The rapid expansion of foundation degrees is putting lecturers under so much pressure that they do not have time to keep on top of their subject knowledge, The Times Higher has been told.
Lecturers have warned that the quality of the courses they deliver may suffer as they are forced to forgo professional development and updating to deal with increasing workloads. Lecturers' union Natfhe said it was a "matter of serious concern".
Recent figures from the Universities and Colleges Admissions Service show the number of students accepted on foundation degree courses so far this year is up by more than 42 per cent on 2004, from 6,2 to 8,870.
Although this is a small proportion of the overall higher education intake, the growth is having a marked impact in further education colleges that deliver foundation degrees.
Lecturers in the so-called mixed economy colleges, which deliver both higher and further education, are complaining that they are having to work significantly beyond their contracted hours to keep up with rising administrative and teaching demands.
George Salmon, an engineering lecturer at Bradford College, said there was a "huge amount" of administration involved in developing foundation degrees while trying to comply with both further and higher education quality assurance requirements.
He said he had to work evenings and weekends to deal with the workload.
"For me, professional development has gone by the board," he said. "I do what I need to do, and that is all.
"I used to go to conferences and exhibitions to keep up to date, but now I just do not have the time. That is not viable in the long run if we are to maintain acceptable standards."
Martin Bilgrove, a computing lecturer at Havering College, said some lecturers were spending "hours and hours" developing foundation degrees.
He said: "It means they have less time to prepare lessons, do professional development, or even be in the classrooms. It also has a knock-on effect because it means colleagues have to cover for them."
Malcolm Morland, senior lecturer on a foundation degree in health and social care at Grimsby Institute, said many teaching staff were struggling to cope with trying to teach on both further education and foundation degree courses.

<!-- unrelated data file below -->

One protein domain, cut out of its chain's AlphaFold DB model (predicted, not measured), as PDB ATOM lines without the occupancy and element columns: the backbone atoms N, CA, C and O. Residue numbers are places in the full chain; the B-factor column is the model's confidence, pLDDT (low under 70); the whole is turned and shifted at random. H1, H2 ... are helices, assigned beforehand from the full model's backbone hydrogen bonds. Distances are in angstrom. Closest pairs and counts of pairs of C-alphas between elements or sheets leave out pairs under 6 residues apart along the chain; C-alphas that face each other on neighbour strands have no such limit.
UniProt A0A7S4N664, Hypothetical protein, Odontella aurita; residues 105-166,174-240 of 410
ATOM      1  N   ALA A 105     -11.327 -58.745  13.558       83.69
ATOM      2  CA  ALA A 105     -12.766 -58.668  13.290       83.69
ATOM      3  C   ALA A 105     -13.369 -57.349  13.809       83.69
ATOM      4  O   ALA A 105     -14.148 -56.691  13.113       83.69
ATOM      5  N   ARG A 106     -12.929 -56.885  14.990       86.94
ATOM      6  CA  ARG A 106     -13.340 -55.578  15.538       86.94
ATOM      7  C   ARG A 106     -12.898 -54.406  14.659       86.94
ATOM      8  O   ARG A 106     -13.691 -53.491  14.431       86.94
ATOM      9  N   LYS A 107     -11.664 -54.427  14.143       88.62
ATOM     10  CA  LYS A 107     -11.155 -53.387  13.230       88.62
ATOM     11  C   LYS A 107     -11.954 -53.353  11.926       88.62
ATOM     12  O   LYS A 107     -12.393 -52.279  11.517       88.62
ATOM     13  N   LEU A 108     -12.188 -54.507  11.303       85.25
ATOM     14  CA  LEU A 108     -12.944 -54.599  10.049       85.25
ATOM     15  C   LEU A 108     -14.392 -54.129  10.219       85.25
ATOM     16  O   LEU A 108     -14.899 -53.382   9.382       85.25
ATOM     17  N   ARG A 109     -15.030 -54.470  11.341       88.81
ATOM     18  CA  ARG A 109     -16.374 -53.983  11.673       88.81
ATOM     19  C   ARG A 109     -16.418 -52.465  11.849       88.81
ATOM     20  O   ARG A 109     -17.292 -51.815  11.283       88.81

He asked: "How do you go from teaching on a GCSE to degree-level work? It does not allow time for appropriate academic development. People are being given the chance to teach higher education but some staff are being put in without any previous HE experience."
Keith Laker, a senior lecturer who runs a business foundation degree at Farnborough College, said: "If you are doing more courses and classes across a wider spectrum of levels... it becomes more of a burden because you have more to juggle."
Another foundation degree programme manager, who did not wish to be named, said: "Institutions are getting lecturers to multi-task and, as a result, their identity as subject specialists is under threat."
John Widdowson, principal of New College Durham, who chairs the Mixed Economy Group of colleges, said staff workloads were a "key issue" for colleges trying to develop foundation degrees.
He said: "Many are used to operating HE on a small scale, but staffing problems become more of an issue when you up the level of operation."
Dan Taubman, national education official for the college lecturers' union Natfhe, said: "We do not want to see foundation degrees becoming higher education on the cheap and, as a result, lowering the quality of student experience."